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How are future discoverers and inventors raised?

Photo: 2dbg.org

Is it possible for teenagers to be curious and excited about the world without a mobile phone and the Internet? It turns out that this is possible. And for those children who don't think so, it's enough to visit one of the “Observatory for Ideas” camps to change their minds.

"Observatory for Ideas - 2D" is the name of an association of enterprising people from Gabrovo, who have been developing alternative projects in the sphere of science and technology with great enthusiasm and attracting children from all over the country. They help them learn the secrets of space, teach them how to use the technological progress wisely, to take care of the environment, to think, to ask questions and look for answers. Their motto is a thought by German playwright Friedrich Hebbel: "If you want to reach the stars, don't follow everyone else."

The enthusiastic team have been working on their project for three years now. During informal training sessions, under the guidance of mentors, the children develop their own concepts for creating Martian colonies, building closed mini-biospheres themselves, make rocket models, which are later launched, etc…

At the end of March, another "Camp for Young Inventors" will take place, during which children will be living in tents in the village of Prahali near Gabrovo, breathing clean mountain air and learning to be creative.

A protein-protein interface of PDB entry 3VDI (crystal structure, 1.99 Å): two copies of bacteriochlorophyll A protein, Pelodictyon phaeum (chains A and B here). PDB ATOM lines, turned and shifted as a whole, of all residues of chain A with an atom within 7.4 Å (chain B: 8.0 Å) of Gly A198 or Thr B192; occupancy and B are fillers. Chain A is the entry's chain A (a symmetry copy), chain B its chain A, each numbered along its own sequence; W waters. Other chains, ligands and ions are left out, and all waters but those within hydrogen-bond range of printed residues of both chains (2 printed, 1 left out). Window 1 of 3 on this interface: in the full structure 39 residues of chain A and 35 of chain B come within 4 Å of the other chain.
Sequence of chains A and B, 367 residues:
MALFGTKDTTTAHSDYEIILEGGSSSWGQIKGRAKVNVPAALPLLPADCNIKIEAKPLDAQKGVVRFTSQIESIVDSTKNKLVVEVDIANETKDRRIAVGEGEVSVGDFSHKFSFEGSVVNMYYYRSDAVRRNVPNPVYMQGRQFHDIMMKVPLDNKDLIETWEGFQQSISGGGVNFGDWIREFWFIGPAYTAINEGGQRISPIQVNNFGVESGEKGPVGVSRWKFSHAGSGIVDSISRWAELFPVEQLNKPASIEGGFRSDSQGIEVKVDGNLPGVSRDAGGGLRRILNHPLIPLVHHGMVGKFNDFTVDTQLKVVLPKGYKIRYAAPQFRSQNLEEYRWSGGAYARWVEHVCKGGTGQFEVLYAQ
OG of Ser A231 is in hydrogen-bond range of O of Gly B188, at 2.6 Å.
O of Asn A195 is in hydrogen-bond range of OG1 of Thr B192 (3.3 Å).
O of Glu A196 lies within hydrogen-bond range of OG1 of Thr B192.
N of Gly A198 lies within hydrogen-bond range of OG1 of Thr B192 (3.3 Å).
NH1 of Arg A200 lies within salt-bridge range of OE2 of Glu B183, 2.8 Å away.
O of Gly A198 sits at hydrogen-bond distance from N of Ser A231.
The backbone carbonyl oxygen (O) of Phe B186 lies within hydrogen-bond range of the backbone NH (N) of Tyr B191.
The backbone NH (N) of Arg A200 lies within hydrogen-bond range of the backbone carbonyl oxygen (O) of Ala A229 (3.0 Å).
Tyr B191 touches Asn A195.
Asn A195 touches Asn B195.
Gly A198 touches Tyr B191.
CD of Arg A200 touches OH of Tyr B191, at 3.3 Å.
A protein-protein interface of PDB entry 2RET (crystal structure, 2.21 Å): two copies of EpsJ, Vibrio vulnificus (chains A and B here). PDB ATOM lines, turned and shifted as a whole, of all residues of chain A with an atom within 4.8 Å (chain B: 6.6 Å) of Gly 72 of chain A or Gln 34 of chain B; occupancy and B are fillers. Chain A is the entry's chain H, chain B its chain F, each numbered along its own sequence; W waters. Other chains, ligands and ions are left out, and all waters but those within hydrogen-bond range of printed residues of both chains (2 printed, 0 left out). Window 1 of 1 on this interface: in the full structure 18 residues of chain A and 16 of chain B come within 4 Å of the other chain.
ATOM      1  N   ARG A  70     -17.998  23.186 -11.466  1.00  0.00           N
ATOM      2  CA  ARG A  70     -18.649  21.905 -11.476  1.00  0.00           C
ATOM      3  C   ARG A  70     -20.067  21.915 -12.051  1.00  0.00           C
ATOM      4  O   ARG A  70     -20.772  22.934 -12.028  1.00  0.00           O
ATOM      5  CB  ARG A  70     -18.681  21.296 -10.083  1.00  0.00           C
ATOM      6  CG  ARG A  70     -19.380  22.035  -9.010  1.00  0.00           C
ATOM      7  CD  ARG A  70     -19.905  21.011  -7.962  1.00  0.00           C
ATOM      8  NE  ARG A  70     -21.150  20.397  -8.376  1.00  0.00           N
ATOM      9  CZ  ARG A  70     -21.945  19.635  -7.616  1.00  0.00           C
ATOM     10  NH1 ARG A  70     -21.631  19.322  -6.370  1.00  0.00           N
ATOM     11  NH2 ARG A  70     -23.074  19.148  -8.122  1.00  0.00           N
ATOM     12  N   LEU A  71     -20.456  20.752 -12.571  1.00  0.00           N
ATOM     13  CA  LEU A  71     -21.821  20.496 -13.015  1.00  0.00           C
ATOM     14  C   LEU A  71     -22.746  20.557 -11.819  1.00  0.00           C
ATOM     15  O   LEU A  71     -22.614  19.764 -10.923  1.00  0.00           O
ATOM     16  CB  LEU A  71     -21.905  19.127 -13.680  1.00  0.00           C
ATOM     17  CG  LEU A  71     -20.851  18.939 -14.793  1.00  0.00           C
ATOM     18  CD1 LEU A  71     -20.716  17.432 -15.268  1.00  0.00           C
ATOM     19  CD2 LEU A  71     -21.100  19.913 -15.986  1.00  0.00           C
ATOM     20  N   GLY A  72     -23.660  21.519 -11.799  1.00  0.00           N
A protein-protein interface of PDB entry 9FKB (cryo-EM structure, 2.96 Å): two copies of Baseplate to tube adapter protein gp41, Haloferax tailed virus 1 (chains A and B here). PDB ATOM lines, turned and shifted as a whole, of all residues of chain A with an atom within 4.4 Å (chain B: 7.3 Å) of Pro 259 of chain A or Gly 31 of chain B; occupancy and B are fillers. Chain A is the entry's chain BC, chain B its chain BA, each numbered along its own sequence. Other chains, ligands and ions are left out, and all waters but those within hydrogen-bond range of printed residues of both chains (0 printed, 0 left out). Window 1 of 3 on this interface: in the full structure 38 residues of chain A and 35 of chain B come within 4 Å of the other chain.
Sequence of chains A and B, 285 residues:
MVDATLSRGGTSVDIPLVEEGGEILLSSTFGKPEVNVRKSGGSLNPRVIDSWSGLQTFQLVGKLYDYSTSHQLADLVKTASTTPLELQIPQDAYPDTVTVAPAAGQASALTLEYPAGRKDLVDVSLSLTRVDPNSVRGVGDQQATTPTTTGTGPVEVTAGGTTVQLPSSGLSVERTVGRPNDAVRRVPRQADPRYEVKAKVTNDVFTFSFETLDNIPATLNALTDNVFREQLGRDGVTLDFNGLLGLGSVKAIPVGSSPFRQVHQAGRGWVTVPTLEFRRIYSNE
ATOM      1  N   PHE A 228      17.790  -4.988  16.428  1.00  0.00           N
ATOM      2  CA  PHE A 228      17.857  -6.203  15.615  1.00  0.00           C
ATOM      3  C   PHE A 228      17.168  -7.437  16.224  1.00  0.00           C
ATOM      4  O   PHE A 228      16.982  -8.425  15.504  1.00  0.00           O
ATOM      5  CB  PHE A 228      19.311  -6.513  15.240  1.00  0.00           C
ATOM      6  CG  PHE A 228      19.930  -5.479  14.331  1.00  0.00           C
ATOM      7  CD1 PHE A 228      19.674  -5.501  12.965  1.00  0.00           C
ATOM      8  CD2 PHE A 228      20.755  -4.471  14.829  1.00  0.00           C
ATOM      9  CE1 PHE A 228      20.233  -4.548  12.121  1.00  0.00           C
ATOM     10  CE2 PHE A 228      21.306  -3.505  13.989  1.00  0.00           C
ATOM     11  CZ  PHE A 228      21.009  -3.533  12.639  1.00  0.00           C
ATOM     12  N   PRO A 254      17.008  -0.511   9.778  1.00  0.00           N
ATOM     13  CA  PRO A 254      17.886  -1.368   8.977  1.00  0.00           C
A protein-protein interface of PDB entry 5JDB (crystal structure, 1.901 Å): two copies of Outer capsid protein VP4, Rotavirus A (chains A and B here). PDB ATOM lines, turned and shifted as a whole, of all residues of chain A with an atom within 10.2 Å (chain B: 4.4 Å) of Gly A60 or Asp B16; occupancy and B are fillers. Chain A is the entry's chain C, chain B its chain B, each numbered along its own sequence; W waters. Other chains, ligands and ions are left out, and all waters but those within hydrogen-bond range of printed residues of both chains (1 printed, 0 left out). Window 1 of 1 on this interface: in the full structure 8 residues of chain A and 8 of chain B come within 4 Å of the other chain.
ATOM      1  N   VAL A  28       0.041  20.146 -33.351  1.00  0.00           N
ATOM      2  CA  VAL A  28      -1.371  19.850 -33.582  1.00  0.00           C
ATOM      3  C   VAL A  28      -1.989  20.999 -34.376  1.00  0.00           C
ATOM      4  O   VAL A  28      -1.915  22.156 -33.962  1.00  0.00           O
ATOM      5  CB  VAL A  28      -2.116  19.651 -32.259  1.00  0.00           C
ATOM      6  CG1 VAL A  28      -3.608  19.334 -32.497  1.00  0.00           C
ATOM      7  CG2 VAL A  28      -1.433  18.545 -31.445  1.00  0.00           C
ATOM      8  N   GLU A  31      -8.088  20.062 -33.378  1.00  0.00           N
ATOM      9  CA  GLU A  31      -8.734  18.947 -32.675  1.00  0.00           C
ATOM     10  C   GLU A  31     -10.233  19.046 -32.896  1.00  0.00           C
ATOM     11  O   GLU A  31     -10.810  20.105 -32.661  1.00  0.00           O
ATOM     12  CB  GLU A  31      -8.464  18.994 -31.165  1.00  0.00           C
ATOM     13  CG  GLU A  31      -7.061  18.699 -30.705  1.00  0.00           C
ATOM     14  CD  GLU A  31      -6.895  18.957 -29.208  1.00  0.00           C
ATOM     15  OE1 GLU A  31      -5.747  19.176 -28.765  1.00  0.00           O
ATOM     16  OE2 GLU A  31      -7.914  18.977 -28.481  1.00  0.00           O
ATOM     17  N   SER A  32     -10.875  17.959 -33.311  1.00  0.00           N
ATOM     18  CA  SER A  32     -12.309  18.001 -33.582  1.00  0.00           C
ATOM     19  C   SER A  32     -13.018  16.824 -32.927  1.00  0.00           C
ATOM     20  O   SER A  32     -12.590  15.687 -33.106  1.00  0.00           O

Ivaylo Radnev"They act as creators, as engineers and leaders. I believe that the next Elon Musk is somewhere among our children," Ivaylo Radnev who is part of the team of Observatory for Ideas has told BNR correspondent Velina Mahlebashieva.

This year the initiatives are dedicated to the green idea. One of these initiatives is "Children's Agriculture with a Cause." The children themselves will create small plastic modules using a 3D printer. Children will fill the modules with compost and then sow edible plants, herbs and flowers. This way each child will be able to create their own garden.

"We have already ordered some small machines that break PVC caps, melt them into a thread that feeds into the 3D printer. Many times children ask us why collecting plastic bottle caps was important. We are to show them how these caps, instead of going to waste, can be recycled and turned into an agriculture module. When this module becomes unneeded, it can also be redesigned and turned into something else. This is how we teach children that there is no waste. There are materials and opportunities," Mr. Radnev says.

A composting system will also be available in the camp. This way, children will be able to create their gardens entirely with their own hands, getting to know the process from A to Z. The camps are organized free of charge and costs are covered by sponsors. According to organizers, every child has the right to decent education that would help them reach their full potential.

Compiled by: Miglena Ivanova (based on an interview by Velina Mahlebashieva, BNR correspondent in Gabrovo)

English: Alexander Markov

Photos:2dbg.org

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